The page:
Another word that crops up a lot in this context is ‘resilience’ – the ability to recover from difficult conditions; to be adaptable and flexible. Smallscale farming is far more resilient than large-scale commercial farming. Small-scale farmers tend to grow a diverse range of crops rather than specialize in one or two, and can therefore adapt to suit changing conditions and recover quickly from adverse conditions. In a world that is exper iencing climate change, resilience is going to be very important.

The small plots on these terraced slopes in Madeira are intensively worked to provide families with all the vegetables they need.

I never fail to be impressed by the productivity of smallholders and gardeners around the world, having seen some amazing examples – from terraced slopes in Madeira and Hong Kong to tiny plots in Kenya; from vegetable gardens in Australia and North America to allotments in the UK. There is something to be learned from all of them. This book is a compilation of all the nuggets of information that I have gleaned on my journey, from my early days of growing vegetables with my grandparents as a child, then studying botany at university, carrying out research into habitat restoration and, more recently, my experiences of keeping livestock and running a smallholding. I don’t think farmers and growers ever stop learning. Today, I use ideas from permaculture and organic horticulture, and I love trying new ways based on experimental work that I have seen at research stations and from my travels worldwide.

In this book I hope to show you just how much can be produced in a small area, using traditional techniques rather than ‘quick fix’ chemical approaches. My advice to people taking on land for the first time is always to take it slowly. Too many people rush off and buy lots of different animals, create a huge vegetable-growing area, and then find that it becomes a chore rather than a pleasure, which often leads to them giving up. Hopefully, the advice in this book will help you to avoid this. Some of the information you will need to put together your plans is to be found in Parts Two and Three, so my best advice is to read everything before starting!

Highly productive and organically managed terraces at the Kadoorie Farm in Hong Kong.

How to use this book

This book is divided into three parts. Part One covers the process of getting started, helping you to survey and design your plot, put up fencing and build paths. It looks at the soil too, which is so essential to a productive plot, and I explain how to build soil fertility through composting and growing green manures. Part Two focuses on growing fruit, vegetables and flowers, establishing trees for fuel and even developing a forest garden. In Part Three I turn to the broad subject of livestock, and discuss the keeping of poultry, pigs, sheep and goats, as well as fish and bees.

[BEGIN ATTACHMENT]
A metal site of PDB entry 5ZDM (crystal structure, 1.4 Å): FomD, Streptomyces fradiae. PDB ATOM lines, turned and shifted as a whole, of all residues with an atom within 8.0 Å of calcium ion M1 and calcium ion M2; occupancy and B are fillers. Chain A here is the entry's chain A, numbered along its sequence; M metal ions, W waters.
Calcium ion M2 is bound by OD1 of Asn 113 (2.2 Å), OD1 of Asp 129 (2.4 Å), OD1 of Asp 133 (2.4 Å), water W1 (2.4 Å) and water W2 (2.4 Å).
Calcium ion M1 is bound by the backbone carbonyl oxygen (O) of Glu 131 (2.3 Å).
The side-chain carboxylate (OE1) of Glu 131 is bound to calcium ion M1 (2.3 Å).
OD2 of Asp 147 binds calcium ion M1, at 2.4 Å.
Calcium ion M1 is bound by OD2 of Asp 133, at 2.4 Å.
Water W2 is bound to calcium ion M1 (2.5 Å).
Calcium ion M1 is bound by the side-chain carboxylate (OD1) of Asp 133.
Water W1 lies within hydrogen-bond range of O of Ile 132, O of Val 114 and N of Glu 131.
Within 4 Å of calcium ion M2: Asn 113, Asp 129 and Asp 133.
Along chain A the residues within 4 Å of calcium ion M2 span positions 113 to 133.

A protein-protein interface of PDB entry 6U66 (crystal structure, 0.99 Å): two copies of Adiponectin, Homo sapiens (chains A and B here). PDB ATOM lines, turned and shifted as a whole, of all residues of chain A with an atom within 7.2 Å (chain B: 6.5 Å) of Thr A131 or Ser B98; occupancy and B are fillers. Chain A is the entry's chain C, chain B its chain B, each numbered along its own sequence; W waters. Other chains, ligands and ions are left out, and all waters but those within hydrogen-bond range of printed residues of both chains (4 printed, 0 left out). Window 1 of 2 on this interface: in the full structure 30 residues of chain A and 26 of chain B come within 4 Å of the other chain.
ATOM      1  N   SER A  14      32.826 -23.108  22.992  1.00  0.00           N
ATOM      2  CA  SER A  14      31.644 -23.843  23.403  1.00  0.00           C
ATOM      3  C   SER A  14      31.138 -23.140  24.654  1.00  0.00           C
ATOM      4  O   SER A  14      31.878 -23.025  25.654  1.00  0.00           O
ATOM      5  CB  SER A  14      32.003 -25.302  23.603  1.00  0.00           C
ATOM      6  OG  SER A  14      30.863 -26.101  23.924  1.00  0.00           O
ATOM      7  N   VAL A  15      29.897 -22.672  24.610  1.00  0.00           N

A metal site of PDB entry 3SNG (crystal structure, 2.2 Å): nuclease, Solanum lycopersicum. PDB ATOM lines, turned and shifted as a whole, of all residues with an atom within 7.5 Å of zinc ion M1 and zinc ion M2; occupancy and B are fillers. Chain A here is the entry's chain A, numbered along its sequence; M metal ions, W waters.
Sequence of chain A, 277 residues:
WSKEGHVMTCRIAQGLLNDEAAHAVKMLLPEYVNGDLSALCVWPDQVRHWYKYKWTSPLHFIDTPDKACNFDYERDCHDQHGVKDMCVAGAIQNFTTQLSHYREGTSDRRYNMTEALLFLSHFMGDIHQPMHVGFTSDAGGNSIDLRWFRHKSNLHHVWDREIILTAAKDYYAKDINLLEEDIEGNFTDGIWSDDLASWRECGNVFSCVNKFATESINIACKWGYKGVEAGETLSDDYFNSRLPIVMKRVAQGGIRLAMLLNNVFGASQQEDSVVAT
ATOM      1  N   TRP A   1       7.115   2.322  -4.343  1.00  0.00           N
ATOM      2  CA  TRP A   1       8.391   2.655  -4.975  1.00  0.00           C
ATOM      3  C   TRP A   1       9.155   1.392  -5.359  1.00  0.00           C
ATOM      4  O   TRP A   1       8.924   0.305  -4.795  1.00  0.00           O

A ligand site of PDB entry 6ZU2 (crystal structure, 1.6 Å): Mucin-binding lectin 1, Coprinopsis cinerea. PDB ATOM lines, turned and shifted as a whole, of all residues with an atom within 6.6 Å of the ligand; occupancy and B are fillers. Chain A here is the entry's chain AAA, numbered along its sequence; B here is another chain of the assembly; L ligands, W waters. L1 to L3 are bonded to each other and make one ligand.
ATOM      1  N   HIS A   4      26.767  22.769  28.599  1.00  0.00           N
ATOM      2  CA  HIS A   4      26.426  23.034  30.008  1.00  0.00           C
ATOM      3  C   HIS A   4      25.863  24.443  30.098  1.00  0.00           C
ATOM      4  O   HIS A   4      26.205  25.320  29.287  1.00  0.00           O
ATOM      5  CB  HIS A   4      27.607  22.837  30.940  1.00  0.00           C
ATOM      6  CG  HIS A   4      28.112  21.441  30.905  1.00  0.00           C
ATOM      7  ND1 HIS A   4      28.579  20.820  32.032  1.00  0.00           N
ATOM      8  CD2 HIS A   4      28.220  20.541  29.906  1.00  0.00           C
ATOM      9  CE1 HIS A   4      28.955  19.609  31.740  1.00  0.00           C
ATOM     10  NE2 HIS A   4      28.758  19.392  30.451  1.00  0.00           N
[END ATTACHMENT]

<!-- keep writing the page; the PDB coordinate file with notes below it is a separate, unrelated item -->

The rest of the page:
Throughout this book I have provided measurements in both metric and imperial units and referred to seasons in generic terms rather than by specific months of the year, in order to make the text as versatile as possible, relevant to readers in any location.

The rules and regulations regarding the keeping of livestock vary from country to country, so I have touched upon this area only briefly within the main chapters, but you will find more details in the Appendix. If you do decide to keep animals such as pigs, sheep and goats, and I hope you do, please check with the relevant local authorities regarding the regulations that need to be followed.



Chapter ONE

Planning your plot

Farming on a small plot is intensive, but in a good way. On even less than an acre you can keep poultry, a couple of pigs, some bees and fish. If you have enough grass, you can raise some lambs or keep goats. And there will still be room for fruit and vegetable plots, sheds and polytunnels.

Our walled garden is just two-thirds of an acre, but there is plenty of space to squeeze in a small orchard.

Many people are surprised when they stand on our one-acre plot and see its extent: when asked, they estimate it to be much larger. They realize that an acre is a lot of space and that even a slightly smaller plot will keep them busy! In this chapter, I’ll take you through the first steps in setting up your plot: of planning and design, erecting fences and building paths, and putting up polytunnels (which are essential for productivity in a temperate climate). I’ll also tackle the topic of pest control.

The good thing about having a small plot is that it ensures that you make use of all the available space, through methods such as growing under cover, using raised beds and growing vertically. However, success is dependent on a good-quality soil that is rich in organic matter and nutrients, to supply plants with all their needs, and this must be backed up by an effective composting system. With good soil fertility, it is possible to really boost crop yields. For example, as much as 50kg (110lb) of carrots can be harvested from as little as 3m2 (32 sq ft) if the plants are closely planted in a raised bed filled with fertile soil – a yield many times that which is possible in a commercial situation. But care has to be taken that the system doesn’t become too intensive, as it is very easy to plant too many crops, and that is simply not sustainable. You have to keep to a reasonable level of production, or you will have to start relying on fertilizers and other chemicals because the balance has been lost.